2, AIXTRON SE, Herzogenrath, , Germany
Meanwhile, the efficiency of Pb-based perovskite solar cells is comparable to that of silicon photovoltaics. However, upscaling devices for production is still a challenge. In recent studies, chemical vapor deposition (CVD) of perovskite solar cells has been recognized as an alternative to the widely used solution processing techniques leading to homogeneous perovskite layers on large areas. Moreover, increasing concern is related to the toxicity of Pb. Therefore, less toxic alternatives like Sn- or Bi-based perovskites are being explored. Compared to Sn perovskite solar cells, Bi-based devices showed a great stability over days of storage in ambient conditions, whereas power conversion efficiency (PCE) is still much lower. Additionally, halide compounds of Bi feature significantly higher vapor pressures and thus are more suitable for CVD compared to their Pb halide counterparts. Without the need for orthogonal solvents, CVD Bi-based perovskites also offer a great potential as high-bandgap material in tandem devices.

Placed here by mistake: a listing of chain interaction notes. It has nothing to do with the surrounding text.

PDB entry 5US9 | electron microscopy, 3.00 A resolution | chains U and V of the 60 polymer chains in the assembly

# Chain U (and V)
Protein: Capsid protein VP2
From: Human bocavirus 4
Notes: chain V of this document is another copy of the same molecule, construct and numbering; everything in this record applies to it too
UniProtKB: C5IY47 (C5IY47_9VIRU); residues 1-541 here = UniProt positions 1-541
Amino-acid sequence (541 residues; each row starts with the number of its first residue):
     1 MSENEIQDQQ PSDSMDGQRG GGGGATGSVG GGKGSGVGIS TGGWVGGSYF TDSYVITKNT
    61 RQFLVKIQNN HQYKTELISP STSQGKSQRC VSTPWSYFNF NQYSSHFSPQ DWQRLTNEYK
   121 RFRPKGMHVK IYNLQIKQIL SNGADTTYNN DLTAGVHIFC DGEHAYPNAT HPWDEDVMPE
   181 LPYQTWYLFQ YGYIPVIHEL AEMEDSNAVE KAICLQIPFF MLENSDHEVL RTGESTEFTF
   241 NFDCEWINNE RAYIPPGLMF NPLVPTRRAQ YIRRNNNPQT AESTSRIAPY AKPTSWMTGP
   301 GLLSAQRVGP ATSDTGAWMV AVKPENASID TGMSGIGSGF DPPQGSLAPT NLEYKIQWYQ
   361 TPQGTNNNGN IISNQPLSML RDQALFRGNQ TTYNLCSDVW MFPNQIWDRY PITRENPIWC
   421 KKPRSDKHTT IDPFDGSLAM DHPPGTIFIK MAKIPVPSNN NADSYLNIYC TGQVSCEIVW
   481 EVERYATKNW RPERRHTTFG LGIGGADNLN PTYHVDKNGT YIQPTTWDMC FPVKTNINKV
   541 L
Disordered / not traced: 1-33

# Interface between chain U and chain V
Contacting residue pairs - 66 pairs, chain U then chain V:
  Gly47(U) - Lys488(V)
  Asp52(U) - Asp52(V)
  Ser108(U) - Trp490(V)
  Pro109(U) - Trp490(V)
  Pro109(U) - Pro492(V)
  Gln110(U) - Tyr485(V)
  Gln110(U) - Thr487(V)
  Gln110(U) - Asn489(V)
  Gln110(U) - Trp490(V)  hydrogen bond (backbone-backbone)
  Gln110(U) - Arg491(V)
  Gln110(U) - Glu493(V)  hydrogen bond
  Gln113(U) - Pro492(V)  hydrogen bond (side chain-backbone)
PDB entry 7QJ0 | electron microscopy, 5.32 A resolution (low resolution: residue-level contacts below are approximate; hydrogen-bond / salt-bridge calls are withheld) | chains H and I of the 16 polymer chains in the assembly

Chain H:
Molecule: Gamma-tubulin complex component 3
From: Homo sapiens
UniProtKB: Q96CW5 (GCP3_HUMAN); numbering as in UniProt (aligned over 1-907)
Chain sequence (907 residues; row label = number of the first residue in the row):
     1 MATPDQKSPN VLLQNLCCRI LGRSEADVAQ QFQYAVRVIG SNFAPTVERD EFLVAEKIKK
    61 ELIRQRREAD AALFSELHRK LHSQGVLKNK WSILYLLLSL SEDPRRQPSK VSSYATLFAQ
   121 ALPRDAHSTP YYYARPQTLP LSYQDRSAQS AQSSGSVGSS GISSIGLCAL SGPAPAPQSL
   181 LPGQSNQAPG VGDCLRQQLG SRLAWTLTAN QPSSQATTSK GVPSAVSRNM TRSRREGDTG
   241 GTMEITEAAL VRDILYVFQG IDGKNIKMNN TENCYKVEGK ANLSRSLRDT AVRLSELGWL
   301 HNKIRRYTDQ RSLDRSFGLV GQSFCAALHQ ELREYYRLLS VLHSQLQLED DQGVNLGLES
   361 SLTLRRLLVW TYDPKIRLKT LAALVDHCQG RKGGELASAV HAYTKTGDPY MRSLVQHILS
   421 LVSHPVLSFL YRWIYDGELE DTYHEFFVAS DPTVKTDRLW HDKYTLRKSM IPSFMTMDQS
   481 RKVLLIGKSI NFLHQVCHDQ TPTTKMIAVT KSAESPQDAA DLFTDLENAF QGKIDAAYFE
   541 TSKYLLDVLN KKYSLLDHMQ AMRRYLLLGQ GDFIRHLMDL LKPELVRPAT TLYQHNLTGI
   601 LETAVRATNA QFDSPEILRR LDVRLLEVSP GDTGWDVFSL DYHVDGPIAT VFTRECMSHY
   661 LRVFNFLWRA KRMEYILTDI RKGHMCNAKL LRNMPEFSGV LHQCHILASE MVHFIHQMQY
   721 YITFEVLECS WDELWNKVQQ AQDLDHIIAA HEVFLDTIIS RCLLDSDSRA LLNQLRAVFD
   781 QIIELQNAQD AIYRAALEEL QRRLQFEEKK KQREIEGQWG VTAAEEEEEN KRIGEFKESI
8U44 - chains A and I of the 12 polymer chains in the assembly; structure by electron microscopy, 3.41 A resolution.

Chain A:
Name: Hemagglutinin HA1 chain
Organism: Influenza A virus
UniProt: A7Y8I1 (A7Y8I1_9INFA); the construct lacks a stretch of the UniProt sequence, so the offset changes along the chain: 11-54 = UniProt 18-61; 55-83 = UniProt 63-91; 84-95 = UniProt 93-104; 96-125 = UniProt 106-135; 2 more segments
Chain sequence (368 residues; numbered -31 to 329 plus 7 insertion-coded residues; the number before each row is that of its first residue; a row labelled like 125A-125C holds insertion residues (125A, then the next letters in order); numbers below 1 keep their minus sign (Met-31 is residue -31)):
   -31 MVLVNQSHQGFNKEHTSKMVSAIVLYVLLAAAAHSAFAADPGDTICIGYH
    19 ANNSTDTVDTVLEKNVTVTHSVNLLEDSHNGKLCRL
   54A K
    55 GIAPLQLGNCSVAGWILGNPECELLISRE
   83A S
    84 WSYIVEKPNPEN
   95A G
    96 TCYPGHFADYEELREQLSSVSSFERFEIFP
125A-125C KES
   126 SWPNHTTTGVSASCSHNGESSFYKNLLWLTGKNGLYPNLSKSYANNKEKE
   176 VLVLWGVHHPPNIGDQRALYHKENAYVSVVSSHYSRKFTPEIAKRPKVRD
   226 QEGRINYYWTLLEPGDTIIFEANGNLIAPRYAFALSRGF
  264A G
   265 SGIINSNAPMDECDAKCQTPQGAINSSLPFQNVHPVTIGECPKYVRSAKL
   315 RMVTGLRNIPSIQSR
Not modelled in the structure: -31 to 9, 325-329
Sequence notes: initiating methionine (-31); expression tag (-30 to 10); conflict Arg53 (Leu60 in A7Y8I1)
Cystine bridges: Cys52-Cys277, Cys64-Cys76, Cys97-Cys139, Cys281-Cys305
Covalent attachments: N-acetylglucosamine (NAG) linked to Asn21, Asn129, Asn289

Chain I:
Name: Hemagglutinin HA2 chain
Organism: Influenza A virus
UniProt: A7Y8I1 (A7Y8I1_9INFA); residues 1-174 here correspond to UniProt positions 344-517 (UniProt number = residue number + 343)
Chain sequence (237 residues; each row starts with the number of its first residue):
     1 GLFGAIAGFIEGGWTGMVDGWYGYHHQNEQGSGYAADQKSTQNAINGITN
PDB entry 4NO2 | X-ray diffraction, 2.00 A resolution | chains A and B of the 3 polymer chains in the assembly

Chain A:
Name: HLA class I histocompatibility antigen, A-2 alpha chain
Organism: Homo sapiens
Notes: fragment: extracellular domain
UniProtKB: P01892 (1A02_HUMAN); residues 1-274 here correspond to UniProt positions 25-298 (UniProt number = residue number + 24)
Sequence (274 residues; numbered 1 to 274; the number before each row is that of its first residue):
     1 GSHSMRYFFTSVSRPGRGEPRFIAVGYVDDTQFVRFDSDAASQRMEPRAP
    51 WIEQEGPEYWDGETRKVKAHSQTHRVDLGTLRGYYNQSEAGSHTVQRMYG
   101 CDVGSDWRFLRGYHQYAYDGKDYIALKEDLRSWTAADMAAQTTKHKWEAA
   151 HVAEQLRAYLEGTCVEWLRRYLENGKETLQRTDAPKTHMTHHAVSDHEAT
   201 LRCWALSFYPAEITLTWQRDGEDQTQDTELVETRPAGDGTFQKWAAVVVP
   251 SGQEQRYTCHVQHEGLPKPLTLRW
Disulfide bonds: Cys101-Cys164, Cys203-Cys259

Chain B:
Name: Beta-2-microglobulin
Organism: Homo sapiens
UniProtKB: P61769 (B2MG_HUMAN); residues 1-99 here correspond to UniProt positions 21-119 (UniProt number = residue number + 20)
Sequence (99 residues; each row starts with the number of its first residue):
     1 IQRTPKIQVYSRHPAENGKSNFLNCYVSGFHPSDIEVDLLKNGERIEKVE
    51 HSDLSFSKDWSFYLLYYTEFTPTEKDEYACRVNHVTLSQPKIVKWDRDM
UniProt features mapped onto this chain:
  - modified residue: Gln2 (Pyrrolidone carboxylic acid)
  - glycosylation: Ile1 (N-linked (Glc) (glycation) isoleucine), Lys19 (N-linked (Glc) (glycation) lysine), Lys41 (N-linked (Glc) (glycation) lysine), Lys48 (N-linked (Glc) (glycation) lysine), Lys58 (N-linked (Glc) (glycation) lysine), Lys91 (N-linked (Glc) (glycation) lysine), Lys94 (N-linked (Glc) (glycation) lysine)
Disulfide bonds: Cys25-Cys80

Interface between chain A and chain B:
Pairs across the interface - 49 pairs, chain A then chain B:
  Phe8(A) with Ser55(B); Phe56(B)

In this work, CVD of methylammonium bismuth iodide employing N2 as carrier gas is studied. In the pressure regime of 10 hPa, methylammonium iodide (MAI) is heated up to 150 °C whereas BiI3 is heated to 250 °C. The evaporation of both precursors is controlled via the carrier gas flux through each source. To avoid parasitic gas phase prereactions of both precursors, perovskite films are formed by alternating CVD processes. Here BiI3 and MAI are consecutively deposited over several cycles with time lengths varied between 600 and 3600 s. Single-layer depositions on titanium oxide coated FTO substrates are carried out to investigate film formation and thicknesses. Finally, complete solar cells employing an additional solution-processed Spiro-MeOTAD film with evaporated gold as top electrode were fabricated. SEM measurements are used to investigate the effect of the process parameters. The crystal structure and porosity of the perovskite layer depend strongly on the deposition rate of the perovskite and the substrate temperature. It was found that substrate temperatures in the range of 60°C to 80°C are needed to achieve an in-situ perovskite formation. IV measurements show that CVD results in significantly denser layers with reduced parasitic series resistance and improved fill factors as compared to solution-processed reference layers. Overall, a maximum PCE of 0.03% and an open-circuit voltage of 0.7 V could be achieved with vapor-deposited methylammonium bismuth iodide which is comparable to those of solution-processed solar cells. Cross-section SEM images reveal that the vapor-deposited perovskite poorly penetrates the mesoporous titanium dioxide structure and show adhesion defects at the surface resulting in relatively low currents. Possibilities for future improvements are choosing planar cell geometries, introducing a vapor-deposited hole transport layer and further process optimizations.